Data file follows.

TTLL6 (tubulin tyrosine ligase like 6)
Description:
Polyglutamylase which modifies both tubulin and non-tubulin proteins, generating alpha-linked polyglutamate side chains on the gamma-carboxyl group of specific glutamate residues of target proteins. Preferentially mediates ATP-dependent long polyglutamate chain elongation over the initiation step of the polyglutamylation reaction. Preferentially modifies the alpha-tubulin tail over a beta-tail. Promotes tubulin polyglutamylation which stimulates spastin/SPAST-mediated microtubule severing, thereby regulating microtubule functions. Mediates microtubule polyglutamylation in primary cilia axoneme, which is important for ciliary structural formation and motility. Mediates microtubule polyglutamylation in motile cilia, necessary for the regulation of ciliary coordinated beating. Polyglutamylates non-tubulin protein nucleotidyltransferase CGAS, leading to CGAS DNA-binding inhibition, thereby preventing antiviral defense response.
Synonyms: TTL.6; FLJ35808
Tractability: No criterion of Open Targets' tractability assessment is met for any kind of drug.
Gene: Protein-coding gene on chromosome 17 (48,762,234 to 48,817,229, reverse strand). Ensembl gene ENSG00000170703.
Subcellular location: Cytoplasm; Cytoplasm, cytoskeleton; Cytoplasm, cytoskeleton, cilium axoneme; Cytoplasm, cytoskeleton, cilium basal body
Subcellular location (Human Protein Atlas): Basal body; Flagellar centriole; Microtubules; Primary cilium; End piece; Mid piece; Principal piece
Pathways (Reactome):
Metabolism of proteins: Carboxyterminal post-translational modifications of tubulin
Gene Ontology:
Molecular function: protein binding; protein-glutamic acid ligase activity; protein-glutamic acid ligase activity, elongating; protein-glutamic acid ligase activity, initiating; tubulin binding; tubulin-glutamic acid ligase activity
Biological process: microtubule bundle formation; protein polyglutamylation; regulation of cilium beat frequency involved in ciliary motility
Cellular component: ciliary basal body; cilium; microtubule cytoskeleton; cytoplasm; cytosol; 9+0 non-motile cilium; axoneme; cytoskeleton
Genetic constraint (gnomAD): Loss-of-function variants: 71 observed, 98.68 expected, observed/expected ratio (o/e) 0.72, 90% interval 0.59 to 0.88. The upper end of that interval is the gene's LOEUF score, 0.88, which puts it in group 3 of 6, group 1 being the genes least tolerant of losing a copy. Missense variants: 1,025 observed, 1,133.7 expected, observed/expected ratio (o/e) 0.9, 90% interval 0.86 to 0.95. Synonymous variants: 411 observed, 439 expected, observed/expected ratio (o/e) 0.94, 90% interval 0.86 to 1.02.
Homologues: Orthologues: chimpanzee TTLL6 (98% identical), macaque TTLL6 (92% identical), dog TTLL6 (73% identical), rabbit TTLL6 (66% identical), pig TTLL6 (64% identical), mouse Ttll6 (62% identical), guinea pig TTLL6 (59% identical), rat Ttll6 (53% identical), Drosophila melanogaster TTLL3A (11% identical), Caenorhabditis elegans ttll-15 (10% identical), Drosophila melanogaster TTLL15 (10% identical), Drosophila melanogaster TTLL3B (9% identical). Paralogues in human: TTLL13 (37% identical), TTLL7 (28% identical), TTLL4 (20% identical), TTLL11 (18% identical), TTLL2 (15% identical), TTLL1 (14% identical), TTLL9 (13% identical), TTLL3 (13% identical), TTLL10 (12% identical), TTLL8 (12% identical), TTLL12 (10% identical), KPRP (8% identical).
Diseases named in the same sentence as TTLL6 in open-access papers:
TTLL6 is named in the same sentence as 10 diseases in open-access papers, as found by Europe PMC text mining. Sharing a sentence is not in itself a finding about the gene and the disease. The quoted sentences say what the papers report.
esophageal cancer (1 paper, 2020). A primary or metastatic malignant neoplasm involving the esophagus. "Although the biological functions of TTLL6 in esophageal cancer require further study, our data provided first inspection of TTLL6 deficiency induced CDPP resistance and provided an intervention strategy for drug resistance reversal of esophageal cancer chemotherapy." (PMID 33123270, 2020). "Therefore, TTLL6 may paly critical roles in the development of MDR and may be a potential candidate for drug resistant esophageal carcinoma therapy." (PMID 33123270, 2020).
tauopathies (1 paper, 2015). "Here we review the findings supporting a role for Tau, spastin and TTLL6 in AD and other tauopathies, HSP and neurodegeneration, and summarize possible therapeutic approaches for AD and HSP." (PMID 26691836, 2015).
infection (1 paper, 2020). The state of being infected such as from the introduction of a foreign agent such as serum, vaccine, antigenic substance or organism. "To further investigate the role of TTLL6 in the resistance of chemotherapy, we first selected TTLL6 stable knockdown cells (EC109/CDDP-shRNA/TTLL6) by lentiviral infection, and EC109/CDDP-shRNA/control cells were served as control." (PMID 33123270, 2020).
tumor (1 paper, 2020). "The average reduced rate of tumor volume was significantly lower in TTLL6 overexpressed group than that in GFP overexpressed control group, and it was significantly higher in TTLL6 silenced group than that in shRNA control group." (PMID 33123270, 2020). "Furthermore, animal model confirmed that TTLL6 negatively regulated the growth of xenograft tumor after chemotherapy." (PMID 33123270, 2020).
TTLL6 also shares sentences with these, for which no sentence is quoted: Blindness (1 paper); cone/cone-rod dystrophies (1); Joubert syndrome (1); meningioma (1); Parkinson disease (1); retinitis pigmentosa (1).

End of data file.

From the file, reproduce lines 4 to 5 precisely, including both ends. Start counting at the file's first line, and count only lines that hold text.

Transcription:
Synonyms: TTL.6; FLJ35808
Tractability: No criterion of Open Targets' tractability assessment is met for any kind of drug.